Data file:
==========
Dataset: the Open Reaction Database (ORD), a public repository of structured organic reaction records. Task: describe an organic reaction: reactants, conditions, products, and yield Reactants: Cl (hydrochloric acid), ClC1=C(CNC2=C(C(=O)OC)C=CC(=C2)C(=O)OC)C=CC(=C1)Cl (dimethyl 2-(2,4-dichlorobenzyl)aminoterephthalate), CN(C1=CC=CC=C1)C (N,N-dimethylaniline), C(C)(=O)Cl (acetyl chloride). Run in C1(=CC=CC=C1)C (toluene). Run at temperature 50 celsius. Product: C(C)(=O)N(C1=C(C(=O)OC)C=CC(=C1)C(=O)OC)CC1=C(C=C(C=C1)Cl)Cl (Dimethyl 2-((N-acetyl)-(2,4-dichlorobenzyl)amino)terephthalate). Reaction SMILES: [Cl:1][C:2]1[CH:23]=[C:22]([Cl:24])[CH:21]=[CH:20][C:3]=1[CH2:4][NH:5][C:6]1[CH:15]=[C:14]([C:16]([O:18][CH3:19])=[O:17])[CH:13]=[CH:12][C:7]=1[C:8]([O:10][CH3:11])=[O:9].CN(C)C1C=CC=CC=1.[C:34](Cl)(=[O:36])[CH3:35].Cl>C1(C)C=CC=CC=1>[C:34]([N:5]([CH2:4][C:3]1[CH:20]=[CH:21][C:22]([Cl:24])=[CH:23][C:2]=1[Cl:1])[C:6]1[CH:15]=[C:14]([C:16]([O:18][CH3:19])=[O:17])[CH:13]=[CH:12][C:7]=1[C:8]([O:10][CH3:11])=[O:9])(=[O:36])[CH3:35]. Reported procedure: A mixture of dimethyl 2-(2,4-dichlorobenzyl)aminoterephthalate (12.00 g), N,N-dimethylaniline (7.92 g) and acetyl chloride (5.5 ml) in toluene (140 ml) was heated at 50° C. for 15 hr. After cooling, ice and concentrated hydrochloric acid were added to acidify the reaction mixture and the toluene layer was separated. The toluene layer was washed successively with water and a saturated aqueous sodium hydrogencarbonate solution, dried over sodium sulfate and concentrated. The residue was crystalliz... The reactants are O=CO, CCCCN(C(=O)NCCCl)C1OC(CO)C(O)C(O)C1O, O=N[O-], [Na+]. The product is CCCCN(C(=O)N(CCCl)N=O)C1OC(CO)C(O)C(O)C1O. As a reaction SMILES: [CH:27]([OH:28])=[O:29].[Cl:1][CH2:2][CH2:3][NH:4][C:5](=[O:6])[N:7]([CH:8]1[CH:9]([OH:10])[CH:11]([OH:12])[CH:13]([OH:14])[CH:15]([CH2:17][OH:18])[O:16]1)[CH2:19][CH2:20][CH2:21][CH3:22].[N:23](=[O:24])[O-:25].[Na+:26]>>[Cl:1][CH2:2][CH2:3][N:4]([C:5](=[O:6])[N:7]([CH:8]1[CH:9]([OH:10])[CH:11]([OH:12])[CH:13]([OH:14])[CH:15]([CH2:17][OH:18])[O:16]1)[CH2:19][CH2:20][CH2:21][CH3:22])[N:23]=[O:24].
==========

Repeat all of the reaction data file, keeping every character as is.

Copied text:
Dataset: the Open Reaction Database (ORD), a public repository of structured organic reaction records. Task: describe an organic reaction: reactants, conditions, products, and yield Reactants: Cl (hydrochloric acid), ClC1=C(CNC2=C(C(=O)OC)C=CC(=C2)C(=O)OC)C=CC(=C1)Cl (dimethyl 2-(2,4-dichlorobenzyl)aminoterephthalate), CN(C1=CC=CC=C1)C (N,N-dimethylaniline), C(C)(=O)Cl (acetyl chloride). Run in C1(=CC=CC=C1)C (toluene). Run at temperature 50 celsius. Product: C(C)(=O)N(C1=C(C(=O)OC)C=CC(=C1)C(=O)OC)CC1=C(C=C(C=C1)Cl)Cl (Dimethyl 2-((N-acetyl)-(2,4-dichlorobenzyl)amino)terephthalate). Reaction SMILES: [Cl:1][C:2]1[CH:23]=[C:22]([Cl:24])[CH:21]=[CH:20][C:3]=1[CH2:4][NH:5][C:6]1[CH:15]=[C:14]([C:16]([O:18][CH3:19])=[O:17])[CH:13]=[CH:12][C:7]=1[C:8]([O:10][CH3:11])=[O:9].CN(C)C1C=CC=CC=1.[C:34](Cl)(=[O:36])[CH3:35].Cl>C1(C)C=CC=CC=1>[C:34]([N:5]([CH2:4][C:3]1[CH:20]=[CH:21][C:22]([Cl:24])=[CH:23][C:2]=1[Cl:1])[C:6]1[CH:15]=[C:14]([C:16]([O:18][CH3:19])=[O:17])[CH:13]=[CH:12][C:7]=1[C:8]([O:10][CH3:11])=[O:9])(=[O:36])[CH3:35]. Reported procedure: A mixture of dimethyl 2-(2,4-dichlorobenzyl)aminoterephthalate (12.00 g), N,N-dimethylaniline (7.92 g) and acetyl chloride (5.5 ml) in toluene (140 ml) was heated at 50° C. for 15 hr. After cooling, ice and concentrated hydrochloric acid were added to acidify the reaction mixture and the toluene layer was separated. The toluene layer was washed successively with water and a saturated aqueous sodium hydrogencarbonate solution, dried over sodium sulfate and concentrated. The residue was crystalliz... The reactants are O=CO, CCCCN(C(=O)NCCCl)C1OC(CO)C(O)C(O)C1O, O=N[O-], [Na+]. The product is CCCCN(C(=O)N(CCCl)N=O)C1OC(CO)C(O)C(O)C1O. As a reaction SMILES: [CH:27]([OH:28])=[O:29].[Cl:1][CH2:2][CH2:3][NH:4][C:5](=[O:6])[N:7]([CH:8]1[CH:9]([OH:10])[CH:11]([OH:12])[CH:13]([OH:14])[CH:15]([CH2:17][OH:18])[O:16]1)[CH2:19][CH2:20][CH2:21][CH3:22].[N:23](=[O:24])[O-:25].[Na+:26]>>[Cl:1][CH2:2][CH2:3][N:4]([C:5](=[O:6])[N:7]([CH:8]1[CH:9]([OH:10])[CH:11]([OH:12])[CH:13]([OH:14])[CH:15]([CH2:17][OH:18])[O:16]1)[CH2:19][CH2:20][CH2:21][CH3:22])[N:23]=[O:24].